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Docker – just do it.

boot2dockerLots have been said in praise of docker. I agree with all most often named advantages, but I think one is really neglected to be named. Or maybe it is so obvious that I am the only guy who thinks it should be named explicitly. What can that be? As soon as you get basic docker skills your entry barrier to learn new trendy technology gets decimated. For every Redis, Mongo, akka.net, EventStore, Kafka, .Net Core, Ruby, Elixir, R, Python, Clojure and what have you – you can get started in seconds to minutes by delegating environment setup for each of these to docker system. No heavy environment setup, no missing dependencies, no accidental co-modification, no problems if your machine needs to reinstall OS – just pure engagement with what you actually want to do. And once you get there every taken step encourages you to take two more.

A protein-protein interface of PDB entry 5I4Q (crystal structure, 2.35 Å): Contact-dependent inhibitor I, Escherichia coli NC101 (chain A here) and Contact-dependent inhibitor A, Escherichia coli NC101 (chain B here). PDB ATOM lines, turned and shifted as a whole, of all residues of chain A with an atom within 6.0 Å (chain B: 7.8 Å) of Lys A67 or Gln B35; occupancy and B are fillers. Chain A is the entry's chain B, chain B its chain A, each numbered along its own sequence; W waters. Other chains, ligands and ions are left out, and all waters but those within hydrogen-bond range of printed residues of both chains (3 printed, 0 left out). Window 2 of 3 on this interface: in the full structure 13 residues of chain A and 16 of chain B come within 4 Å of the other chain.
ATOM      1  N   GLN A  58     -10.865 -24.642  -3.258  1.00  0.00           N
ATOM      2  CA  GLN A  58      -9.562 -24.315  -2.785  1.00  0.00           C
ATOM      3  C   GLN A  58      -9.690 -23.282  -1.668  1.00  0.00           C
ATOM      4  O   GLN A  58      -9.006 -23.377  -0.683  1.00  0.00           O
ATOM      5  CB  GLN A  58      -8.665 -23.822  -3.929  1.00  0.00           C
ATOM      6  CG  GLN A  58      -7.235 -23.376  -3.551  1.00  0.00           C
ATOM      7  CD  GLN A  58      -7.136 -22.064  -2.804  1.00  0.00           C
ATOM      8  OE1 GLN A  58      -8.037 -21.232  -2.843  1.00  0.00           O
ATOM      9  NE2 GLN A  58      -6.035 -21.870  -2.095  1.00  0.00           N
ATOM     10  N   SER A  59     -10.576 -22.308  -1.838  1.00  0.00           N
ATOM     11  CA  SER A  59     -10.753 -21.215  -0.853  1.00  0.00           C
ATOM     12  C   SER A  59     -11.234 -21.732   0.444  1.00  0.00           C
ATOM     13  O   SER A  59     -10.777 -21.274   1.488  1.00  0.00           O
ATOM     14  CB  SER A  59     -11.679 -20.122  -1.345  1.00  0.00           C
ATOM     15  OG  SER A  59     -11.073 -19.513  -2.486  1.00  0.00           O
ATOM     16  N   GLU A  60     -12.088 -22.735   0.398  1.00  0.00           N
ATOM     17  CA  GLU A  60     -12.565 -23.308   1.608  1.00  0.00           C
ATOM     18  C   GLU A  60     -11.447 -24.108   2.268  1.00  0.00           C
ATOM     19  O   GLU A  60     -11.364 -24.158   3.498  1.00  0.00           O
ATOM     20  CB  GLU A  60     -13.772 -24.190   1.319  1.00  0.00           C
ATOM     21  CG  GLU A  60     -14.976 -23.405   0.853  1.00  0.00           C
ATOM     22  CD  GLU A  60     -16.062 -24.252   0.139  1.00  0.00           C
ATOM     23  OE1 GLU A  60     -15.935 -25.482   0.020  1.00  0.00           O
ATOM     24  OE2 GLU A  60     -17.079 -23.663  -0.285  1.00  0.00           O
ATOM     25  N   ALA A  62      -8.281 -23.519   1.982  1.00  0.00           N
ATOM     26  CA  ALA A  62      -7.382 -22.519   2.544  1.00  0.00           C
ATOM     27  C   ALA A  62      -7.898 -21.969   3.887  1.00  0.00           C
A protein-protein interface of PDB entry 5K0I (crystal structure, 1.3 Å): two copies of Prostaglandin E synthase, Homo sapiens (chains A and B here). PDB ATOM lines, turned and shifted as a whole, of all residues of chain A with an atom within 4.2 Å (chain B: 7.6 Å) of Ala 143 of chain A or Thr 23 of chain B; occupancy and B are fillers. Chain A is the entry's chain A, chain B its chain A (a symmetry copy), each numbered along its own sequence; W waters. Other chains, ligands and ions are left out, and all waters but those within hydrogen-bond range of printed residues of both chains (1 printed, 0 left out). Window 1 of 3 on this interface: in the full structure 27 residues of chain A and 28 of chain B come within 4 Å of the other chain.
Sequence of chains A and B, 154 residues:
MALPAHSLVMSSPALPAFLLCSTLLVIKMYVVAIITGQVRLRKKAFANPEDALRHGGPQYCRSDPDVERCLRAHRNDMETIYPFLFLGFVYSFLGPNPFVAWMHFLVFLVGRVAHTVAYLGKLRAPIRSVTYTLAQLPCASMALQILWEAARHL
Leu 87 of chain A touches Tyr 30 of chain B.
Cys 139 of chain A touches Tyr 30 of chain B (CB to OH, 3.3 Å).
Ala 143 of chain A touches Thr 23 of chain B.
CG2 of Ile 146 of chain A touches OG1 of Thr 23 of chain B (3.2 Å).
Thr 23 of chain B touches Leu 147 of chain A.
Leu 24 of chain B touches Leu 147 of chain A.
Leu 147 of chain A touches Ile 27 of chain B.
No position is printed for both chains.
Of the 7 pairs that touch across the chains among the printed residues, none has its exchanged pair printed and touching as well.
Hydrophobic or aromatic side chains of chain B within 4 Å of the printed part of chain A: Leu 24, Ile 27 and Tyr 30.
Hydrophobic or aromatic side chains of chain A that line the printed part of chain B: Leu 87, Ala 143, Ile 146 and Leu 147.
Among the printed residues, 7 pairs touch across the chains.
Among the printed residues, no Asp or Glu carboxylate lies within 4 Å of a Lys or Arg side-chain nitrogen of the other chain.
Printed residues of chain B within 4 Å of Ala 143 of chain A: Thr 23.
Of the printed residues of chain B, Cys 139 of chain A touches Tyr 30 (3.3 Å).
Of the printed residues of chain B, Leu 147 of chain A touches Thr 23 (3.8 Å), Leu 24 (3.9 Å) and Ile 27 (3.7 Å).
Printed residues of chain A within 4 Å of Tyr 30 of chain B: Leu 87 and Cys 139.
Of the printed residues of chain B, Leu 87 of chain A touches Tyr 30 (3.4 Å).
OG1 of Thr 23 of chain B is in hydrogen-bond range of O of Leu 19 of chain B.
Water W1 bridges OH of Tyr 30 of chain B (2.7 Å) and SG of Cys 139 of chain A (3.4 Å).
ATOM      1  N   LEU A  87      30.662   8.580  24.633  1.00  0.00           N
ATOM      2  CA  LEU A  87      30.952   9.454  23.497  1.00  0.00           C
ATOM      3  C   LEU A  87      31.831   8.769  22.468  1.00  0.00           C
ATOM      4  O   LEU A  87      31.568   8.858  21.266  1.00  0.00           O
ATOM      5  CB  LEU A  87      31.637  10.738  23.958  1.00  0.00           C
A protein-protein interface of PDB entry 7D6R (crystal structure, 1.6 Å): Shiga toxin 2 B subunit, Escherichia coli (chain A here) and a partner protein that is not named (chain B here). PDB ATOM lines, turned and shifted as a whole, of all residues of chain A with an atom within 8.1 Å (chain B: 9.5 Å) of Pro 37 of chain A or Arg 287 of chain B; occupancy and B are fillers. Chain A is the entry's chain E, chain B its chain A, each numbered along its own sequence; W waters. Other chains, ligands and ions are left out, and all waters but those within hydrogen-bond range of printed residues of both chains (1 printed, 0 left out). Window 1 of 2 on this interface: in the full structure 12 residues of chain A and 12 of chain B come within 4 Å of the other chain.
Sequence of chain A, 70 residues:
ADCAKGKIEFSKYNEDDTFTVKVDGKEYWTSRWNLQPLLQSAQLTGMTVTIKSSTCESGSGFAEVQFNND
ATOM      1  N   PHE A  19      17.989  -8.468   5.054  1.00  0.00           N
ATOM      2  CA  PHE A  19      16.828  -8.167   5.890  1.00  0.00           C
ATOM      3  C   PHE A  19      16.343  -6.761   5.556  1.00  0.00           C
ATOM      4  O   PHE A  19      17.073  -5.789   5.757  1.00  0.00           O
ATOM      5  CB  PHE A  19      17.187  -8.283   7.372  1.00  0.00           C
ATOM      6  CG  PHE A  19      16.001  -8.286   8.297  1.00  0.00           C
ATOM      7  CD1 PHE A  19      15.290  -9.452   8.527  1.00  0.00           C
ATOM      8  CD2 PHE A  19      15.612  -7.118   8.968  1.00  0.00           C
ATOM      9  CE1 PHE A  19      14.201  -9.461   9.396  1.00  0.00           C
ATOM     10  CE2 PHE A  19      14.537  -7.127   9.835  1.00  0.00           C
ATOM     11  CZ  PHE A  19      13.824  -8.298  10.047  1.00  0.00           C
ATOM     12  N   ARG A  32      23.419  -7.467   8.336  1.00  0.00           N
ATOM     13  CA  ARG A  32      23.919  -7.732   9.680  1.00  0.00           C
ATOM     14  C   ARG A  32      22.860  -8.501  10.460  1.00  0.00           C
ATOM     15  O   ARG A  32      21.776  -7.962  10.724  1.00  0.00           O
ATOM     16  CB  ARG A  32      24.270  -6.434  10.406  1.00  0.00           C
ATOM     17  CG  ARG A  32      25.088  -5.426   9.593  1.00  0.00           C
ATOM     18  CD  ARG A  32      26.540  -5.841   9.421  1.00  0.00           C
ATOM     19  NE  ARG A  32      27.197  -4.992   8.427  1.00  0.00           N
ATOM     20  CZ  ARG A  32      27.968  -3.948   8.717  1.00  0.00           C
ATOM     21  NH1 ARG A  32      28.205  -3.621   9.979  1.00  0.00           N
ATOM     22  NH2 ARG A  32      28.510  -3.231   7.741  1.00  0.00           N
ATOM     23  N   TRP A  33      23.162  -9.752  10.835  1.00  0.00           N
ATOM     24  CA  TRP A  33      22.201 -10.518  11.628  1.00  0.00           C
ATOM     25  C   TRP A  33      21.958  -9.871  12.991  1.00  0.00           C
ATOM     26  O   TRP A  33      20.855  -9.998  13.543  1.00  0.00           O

I’m by no means docker expert, but it has changed my professional life so much, that I promised myself that I will share some examples just of sheer gratitude.

Disclaimer: I will not explain what docker is and what is it used for. This is not description of what docker is, it’s a entry level tutorial for people who know that already and now want to try it out.

Part 1 shows how to get docker running on windows machine.

Working in (really) small chunks

1463585843_hourglassIt has been said multiple times already that one should work in small chunks. I was subjecting myself to such approach since long time. But I think I have never reached level that I have just recently. And surprisingly key factor that led to this is not at all work related – it’s my family situation.

We’ve just got a 2nd daughter! One of practical implications of preceding pregnancy was for me increased work time fragmentation, because of doctors appointments and stuff alike. This naturally means, that the longest time slot that I could work on something was (on average) shorter than in has been before. But that on it’s own was not a game changer.